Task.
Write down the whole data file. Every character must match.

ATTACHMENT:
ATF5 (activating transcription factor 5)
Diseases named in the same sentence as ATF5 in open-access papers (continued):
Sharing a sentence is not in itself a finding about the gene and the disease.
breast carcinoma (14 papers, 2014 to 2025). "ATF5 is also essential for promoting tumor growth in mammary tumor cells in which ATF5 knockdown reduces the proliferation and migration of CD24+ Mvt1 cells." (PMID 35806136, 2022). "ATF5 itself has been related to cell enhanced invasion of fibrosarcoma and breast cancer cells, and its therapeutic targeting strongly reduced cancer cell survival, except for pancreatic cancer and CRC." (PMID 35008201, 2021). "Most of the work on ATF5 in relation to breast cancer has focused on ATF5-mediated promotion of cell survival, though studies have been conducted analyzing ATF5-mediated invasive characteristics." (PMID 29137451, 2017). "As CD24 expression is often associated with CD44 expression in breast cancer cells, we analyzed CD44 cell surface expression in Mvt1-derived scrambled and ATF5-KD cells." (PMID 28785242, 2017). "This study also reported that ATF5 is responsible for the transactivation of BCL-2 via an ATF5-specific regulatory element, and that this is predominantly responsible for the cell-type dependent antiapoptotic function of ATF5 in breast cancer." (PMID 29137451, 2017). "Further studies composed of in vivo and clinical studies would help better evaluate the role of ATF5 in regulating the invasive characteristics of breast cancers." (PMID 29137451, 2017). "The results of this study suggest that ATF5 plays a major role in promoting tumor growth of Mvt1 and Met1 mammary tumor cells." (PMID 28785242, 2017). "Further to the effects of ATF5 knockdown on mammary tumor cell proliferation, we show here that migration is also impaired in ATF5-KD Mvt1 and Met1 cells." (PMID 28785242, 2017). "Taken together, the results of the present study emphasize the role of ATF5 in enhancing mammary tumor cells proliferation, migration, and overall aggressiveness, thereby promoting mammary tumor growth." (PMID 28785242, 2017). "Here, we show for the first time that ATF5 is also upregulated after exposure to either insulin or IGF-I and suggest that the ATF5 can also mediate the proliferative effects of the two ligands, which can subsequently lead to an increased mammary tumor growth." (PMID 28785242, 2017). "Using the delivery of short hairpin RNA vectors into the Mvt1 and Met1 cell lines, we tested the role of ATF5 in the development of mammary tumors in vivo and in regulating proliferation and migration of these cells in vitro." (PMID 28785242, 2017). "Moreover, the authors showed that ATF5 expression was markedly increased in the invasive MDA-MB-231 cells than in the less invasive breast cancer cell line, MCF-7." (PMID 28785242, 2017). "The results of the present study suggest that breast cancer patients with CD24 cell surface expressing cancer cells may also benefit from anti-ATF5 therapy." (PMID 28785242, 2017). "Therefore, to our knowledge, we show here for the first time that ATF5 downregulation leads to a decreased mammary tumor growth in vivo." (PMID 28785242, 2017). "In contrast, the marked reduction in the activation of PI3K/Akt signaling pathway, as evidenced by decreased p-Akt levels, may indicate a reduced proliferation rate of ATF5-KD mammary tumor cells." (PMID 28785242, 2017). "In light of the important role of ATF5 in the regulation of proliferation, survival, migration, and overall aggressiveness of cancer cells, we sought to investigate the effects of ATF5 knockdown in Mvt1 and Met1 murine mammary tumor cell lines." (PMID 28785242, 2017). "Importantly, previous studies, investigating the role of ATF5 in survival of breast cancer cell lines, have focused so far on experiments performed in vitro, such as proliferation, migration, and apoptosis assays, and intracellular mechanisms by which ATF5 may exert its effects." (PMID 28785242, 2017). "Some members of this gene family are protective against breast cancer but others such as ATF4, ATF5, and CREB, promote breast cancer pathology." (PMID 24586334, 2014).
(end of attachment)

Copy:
ATF5 (activating transcription factor 5)
Diseases named in the same sentence as ATF5 in open-access papers (continued):
Sharing a sentence is not in itself a finding about the gene and the disease.
breast carcinoma (14 papers, 2014 to 2025). "ATF5 is also essential for promoting tumor growth in mammary tumor cells in which ATF5 knockdown reduces the proliferation and migration of CD24+ Mvt1 cells." (PMID 35806136, 2022). "ATF5 itself has been related to cell enhanced invasion of fibrosarcoma and breast cancer cells, and its therapeutic targeting strongly reduced cancer cell survival, except for pancreatic cancer and CRC." (PMID 35008201, 2021). "Most of the work on ATF5 in relation to breast cancer has focused on ATF5-mediated promotion of cell survival, though studies have been conducted analyzing ATF5-mediated invasive characteristics." (PMID 29137451, 2017). "As CD24 expression is often associated with CD44 expression in breast cancer cells, we analyzed CD44 cell surface expression in Mvt1-derived scrambled and ATF5-KD cells." (PMID 28785242, 2017). "This study also reported that ATF5 is responsible for the transactivation of BCL-2 via an ATF5-specific regulatory element, and that this is predominantly responsible for the cell-type dependent antiapoptotic function of ATF5 in breast cancer." (PMID 29137451, 2017). "Further studies composed of in vivo and clinical studies would help better evaluate the role of ATF5 in regulating the invasive characteristics of breast cancers." (PMID 29137451, 2017). "The results of this study suggest that ATF5 plays a major role in promoting tumor growth of Mvt1 and Met1 mammary tumor cells." (PMID 28785242, 2017). "Further to the effects of ATF5 knockdown on mammary tumor cell proliferation, we show here that migration is also impaired in ATF5-KD Mvt1 and Met1 cells." (PMID 28785242, 2017). "Taken together, the results of the present study emphasize the role of ATF5 in enhancing mammary tumor cells proliferation, migration, and overall aggressiveness, thereby promoting mammary tumor growth." (PMID 28785242, 2017). "Here, we show for the first time that ATF5 is also upregulated after exposure to either insulin or IGF-I and suggest that the ATF5 can also mediate the proliferative effects of the two ligands, which can subsequently lead to an increased mammary tumor growth." (PMID 28785242, 2017). "Using the delivery of short hairpin RNA vectors into the Mvt1 and Met1 cell lines, we tested the role of ATF5 in the development of mammary tumors in vivo and in regulating proliferation and migration of these cells in vitro." (PMID 28785242, 2017). "Moreover, the authors showed that ATF5 expression was markedly increased in the invasive MDA-MB-231 cells than in the less invasive breast cancer cell line, MCF-7." (PMID 28785242, 2017). "The results of the present study suggest that breast cancer patients with CD24 cell surface expressing cancer cells may also benefit from anti-ATF5 therapy." (PMID 28785242, 2017). "Therefore, to our knowledge, we show here for the first time that ATF5 downregulation leads to a decreased mammary tumor growth in vivo." (PMID 28785242, 2017). "In contrast, the marked reduction in the activation of PI3K/Akt signaling pathway, as evidenced by decreased p-Akt levels, may indicate a reduced proliferation rate of ATF5-KD mammary tumor cells." (PMID 28785242, 2017). "In light of the important role of ATF5 in the regulation of proliferation, survival, migration, and overall aggressiveness of cancer cells, we sought to investigate the effects of ATF5 knockdown in Mvt1 and Met1 murine mammary tumor cell lines." (PMID 28785242, 2017). "Importantly, previous studies, investigating the role of ATF5 in survival of breast cancer cell lines, have focused so far on experiments performed in vitro, such as proliferation, migration, and apoptosis assays, and intracellular mechanisms by which ATF5 may exert its effects." (PMID 28785242, 2017). "Some members of this gene family are protective against breast cancer but others such as ATF4, ATF5, and CREB, promote breast cancer pathology." (PMID 24586334, 2014).